Fas is a known inducer of apoptosis and is important in the regulation of several aspects of the immune system, including cytotoxic killing of cells potentially harmful to the organism such as virus-infected or tumor cells. Pitti et al. described a new Fas decoy receptor, DcR3, within the TNF receptor Superfamily.1 Despite low homology with Fas, DcR3 competes for binding of Fas ligand (FasL) with similar affinity as Fas, thus demonstrating that DcR3 can inhibit FasL-induced apoptosis.
Unlike previously described decoy receptors DcR1 and DcR2, which bind TRAIL/Apo2L, DcR3 has no transmembrane sequence and is a secreted molecule. The fourth known decoy receptor, osteoprotegerin (OPG), is also a secreted molecule. DcR3 and OPG represent a subgroup of secreted members of the TNF receptor family. DcR3 shares greater homology with OPG (31%) than with DcR1 (17%), DcR2 (19%) or Fas (17%). Unlike DcR1, DcR2, and OPG, DcR3 does not bind TRAIL/Apo2L, TWEAK/Apo3L, TRANCE/OPGL, or TNF-alpha.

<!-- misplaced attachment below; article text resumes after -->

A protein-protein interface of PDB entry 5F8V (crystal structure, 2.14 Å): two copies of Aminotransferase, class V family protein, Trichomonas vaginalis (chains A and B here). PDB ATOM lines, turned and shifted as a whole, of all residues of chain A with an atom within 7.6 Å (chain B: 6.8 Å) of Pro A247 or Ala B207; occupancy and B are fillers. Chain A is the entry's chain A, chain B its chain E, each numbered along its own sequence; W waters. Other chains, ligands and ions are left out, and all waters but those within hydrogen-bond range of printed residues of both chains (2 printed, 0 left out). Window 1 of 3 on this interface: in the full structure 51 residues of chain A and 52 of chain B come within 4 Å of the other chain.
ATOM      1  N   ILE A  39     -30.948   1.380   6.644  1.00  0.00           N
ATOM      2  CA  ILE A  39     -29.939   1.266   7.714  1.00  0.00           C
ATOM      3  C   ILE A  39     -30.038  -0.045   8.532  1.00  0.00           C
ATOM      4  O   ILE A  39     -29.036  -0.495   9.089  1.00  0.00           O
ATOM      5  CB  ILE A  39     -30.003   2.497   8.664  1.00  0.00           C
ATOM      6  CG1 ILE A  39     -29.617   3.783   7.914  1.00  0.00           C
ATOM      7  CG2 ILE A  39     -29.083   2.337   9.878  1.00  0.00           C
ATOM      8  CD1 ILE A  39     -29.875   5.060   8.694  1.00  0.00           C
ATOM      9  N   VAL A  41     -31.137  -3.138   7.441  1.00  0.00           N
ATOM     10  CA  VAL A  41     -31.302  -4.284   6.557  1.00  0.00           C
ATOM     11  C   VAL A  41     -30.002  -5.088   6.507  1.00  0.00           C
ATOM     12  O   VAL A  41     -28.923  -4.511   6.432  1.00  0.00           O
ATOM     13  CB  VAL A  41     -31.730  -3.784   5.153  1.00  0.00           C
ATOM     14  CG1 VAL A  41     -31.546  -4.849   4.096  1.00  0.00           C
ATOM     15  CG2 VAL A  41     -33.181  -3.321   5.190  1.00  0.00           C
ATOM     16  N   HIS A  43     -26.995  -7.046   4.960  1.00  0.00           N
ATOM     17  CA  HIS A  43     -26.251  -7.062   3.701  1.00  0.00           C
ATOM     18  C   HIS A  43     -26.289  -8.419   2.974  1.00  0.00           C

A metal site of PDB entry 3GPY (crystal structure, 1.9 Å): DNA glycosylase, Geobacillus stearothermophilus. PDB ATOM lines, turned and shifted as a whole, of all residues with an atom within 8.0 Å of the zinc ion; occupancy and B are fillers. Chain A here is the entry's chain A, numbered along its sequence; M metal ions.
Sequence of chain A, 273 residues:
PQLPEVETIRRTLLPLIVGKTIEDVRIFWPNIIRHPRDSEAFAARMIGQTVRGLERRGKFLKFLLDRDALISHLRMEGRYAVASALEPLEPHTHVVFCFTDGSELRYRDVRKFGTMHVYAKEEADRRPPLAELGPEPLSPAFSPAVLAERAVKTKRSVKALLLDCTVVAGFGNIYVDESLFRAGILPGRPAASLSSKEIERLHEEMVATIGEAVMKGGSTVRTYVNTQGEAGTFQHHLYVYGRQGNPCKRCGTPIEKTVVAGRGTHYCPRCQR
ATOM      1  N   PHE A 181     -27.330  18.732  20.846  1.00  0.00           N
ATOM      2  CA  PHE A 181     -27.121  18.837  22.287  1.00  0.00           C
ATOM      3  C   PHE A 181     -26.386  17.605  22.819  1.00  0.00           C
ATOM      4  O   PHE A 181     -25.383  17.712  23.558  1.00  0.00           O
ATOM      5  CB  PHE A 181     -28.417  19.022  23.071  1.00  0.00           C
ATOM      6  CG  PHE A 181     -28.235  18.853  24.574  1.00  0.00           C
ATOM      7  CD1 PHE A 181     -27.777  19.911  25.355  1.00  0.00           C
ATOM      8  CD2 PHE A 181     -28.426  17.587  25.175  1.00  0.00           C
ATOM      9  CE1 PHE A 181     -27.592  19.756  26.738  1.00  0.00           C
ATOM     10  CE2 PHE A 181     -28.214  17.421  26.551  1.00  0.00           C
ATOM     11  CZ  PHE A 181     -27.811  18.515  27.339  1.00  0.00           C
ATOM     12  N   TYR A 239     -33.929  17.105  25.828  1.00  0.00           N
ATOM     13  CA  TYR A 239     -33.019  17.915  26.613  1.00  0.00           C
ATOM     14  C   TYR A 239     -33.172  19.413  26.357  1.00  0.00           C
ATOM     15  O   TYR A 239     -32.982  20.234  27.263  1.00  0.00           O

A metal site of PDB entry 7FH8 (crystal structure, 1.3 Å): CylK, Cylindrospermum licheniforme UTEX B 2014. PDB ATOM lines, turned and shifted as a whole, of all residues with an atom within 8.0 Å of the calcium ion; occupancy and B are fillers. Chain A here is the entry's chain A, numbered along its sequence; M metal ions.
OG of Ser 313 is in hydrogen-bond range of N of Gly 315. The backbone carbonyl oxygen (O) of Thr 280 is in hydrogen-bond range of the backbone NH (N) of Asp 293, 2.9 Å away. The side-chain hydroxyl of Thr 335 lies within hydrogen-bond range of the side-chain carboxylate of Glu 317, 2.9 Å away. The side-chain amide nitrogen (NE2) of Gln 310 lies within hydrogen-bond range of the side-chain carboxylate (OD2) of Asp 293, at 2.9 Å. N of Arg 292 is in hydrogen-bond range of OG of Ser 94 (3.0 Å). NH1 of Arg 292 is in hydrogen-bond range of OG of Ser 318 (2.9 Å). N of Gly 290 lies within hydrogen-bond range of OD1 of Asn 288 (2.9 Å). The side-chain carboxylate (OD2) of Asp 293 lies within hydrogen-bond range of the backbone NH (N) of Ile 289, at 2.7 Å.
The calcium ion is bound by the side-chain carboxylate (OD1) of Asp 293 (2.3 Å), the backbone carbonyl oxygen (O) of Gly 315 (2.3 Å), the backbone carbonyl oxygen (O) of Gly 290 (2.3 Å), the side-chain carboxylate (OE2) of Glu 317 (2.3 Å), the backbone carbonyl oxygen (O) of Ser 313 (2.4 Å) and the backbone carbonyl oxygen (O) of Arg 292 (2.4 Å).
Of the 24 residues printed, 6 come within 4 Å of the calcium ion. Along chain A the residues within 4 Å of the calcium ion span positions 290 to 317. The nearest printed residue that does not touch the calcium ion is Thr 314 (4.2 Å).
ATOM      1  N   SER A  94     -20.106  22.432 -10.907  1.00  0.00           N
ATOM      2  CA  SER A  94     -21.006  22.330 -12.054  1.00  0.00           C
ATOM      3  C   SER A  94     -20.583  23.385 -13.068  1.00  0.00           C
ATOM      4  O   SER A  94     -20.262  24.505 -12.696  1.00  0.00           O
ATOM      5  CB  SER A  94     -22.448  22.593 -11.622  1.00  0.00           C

Fas induces apoptosis when bound by FasL. Fas-induced apoptosis is important in the removal of cancer cells by cytotoxic T cells and NK cells which express FasL. DcR3 blocking of this cytotoxicity may enable some tumors to escape this cytotoxic attack. Quantitative PCR from genomic DNA has been used to show elevated DcR3 gene copy number in some primary tumors, including lung and colon. This has been confirmed by in situ hybridization. Collectively, these results suggest that Fas/FasL interactions can limit tumor growth and cells expressing high levels of DcR3 are more likely to become cancerous.
Although Fas regulates the immune response, little is known about the regulation of FasL function. Two possible mechanisms include regulation of cFLIP (I-FLICE, FLAME, CASH) a cytoplasmic mediator of Fas signaling, or shedding of Fas. The novel decoy receptor DcR3 represents a third regulatory mechanism of FasL-induced apoptosis.